26th February 2023 10.30am – First Sunday of Lent Eucharist

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23 02 26 The First Sunday of Lent Eucharist

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The Readings

Genesis 2.15-17, 3.1-7

The Lord God took the man and put him in the garden of Eden to till it and keep it. And the Lord God commanded the man, ‘You may freely eat of every tree of the garden; but of the tree of the knowledge of good and evil you shall not eat, for in the day that you eat of it you shall die.’
Now the serpent was more crafty than any other wild animal that the Lord God had made. He said to the woman, ‘Did God say, “You shall not eat from any tree in the garden”?’ The woman said to the serpent, ‘We may eat of the fruit of the trees in the garden; but God said, “You shall not eat of the fruit of the tree that is in the middle of the garden, nor shall you touch it, or you shall die.” ’ But the serpent said to the woman, ‘You will not die; for God knows that when you eat of it your eyes will be opened, and you will be like God, knowing good and evil.’ So when the woman saw that the tree was good for food, and that it was a delight to the eyes, and that the tree was to be desired to make one wise, she took of its fruit and ate; and she also gave some to her husband, who was with her, and he ate. Then the eyes of both were opened, and they knew that they were naked; and they sewed fig leaves together and made loincloths for themselves.

Matthew 4.1-11

Then Jesus was led up by the Spirit into the wilderness to be tempted by the devil. He fasted for forty days and forty nights, and afterwards he was famished. The tempter came and said to him, ‘If you are the Son of God, command these stones to become loaves of bread.’ But he answered, ‘It is written,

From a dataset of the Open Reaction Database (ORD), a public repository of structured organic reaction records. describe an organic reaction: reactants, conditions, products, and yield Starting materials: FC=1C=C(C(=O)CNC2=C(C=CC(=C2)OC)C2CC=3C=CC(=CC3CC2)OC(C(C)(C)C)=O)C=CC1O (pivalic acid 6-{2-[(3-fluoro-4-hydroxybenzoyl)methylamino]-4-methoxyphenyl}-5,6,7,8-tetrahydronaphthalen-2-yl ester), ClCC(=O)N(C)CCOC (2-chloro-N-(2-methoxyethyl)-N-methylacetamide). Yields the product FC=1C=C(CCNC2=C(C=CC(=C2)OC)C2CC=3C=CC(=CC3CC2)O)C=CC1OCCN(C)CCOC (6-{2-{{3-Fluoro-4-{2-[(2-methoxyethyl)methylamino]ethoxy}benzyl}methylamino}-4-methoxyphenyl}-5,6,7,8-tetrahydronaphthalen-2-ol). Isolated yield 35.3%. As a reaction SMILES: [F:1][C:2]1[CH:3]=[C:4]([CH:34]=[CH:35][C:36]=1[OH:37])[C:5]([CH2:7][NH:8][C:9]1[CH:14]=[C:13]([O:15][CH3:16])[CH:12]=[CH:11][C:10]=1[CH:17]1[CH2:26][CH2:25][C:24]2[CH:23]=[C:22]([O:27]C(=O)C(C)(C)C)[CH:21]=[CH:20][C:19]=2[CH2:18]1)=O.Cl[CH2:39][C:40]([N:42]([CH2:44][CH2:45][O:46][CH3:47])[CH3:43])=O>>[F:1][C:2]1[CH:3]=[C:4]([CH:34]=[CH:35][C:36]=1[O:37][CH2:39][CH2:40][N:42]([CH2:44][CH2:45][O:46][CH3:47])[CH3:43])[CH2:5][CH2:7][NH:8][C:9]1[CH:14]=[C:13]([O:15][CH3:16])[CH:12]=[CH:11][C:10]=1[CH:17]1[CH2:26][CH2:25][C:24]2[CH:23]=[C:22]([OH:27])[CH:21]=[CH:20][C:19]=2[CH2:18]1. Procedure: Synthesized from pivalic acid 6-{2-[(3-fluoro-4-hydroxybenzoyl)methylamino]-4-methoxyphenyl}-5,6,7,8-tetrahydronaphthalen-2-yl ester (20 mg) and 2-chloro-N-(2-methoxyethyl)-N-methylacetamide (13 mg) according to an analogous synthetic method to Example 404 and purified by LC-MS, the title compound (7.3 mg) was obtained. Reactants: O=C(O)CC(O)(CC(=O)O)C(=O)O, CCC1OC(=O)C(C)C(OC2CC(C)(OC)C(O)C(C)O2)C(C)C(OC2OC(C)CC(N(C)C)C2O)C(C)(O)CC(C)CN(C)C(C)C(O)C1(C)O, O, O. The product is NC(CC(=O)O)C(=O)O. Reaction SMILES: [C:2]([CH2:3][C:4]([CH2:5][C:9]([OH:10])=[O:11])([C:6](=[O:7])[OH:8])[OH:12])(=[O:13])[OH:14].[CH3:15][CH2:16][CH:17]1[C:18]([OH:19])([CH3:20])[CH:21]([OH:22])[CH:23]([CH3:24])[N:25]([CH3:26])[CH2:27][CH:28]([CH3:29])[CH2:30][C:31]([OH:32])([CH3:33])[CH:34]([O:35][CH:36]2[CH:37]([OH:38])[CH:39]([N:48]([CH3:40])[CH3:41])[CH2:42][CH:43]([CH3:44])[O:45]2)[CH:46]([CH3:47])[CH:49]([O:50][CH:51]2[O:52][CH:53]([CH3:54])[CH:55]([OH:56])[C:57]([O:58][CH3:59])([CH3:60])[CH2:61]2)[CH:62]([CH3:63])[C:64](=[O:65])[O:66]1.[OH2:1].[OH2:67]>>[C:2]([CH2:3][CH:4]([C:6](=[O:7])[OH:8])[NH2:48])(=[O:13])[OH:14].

“One does not live by bread alone,
but by every word that comes from the mouth of God.” ’

Then the devil took him to the holy city and placed him on the pinnacle of the temple, saying to him, ‘If you are the Son of God, throw yourself down; for it is written,
“He will command his angels concerning you”,
and “On their hands they will bear you up,
so that you will not dash your foot against a stone.” ’
Jesus said to him, ‘Again it is written, “Do not put the Lord your God to the test.” ’

Again, the devil took him to a very high mountain and showed him all the kingdoms of the world and their splendour; and he said to him, ‘All these I will give you, if you will fall down and worship me.’ Jesus said to him, ‘Away with you, Satan! for it is written,
“Worship the Lord your God,
and serve only him.” ’
Then the devil left him, and suddenly angels came and waited on him.

Scripture Quotations are from: New Revised Standard Version Bible: Anglicized Edition, copyright © 1989, 1995 National Council of the Churches of Christ in the United States of America. Used by permission. All rights reserved worldwide. http://nrsvbibles.org

The Sermon
By Revd Canon Dr Alan Billings

One way of understanding the temptations of Jesus is this.
He goes into the wilderness on the brink of beginning his main life’s work. His days of working in the carpenter’s shop with Joseph, his father, are now behind him. He is about to become a public figure, teaching and preaching in the towns and villages of the Galilee. It’s a leadership role, and Jesus has spent time thinking hard about what sort of leader he is being called by God to be.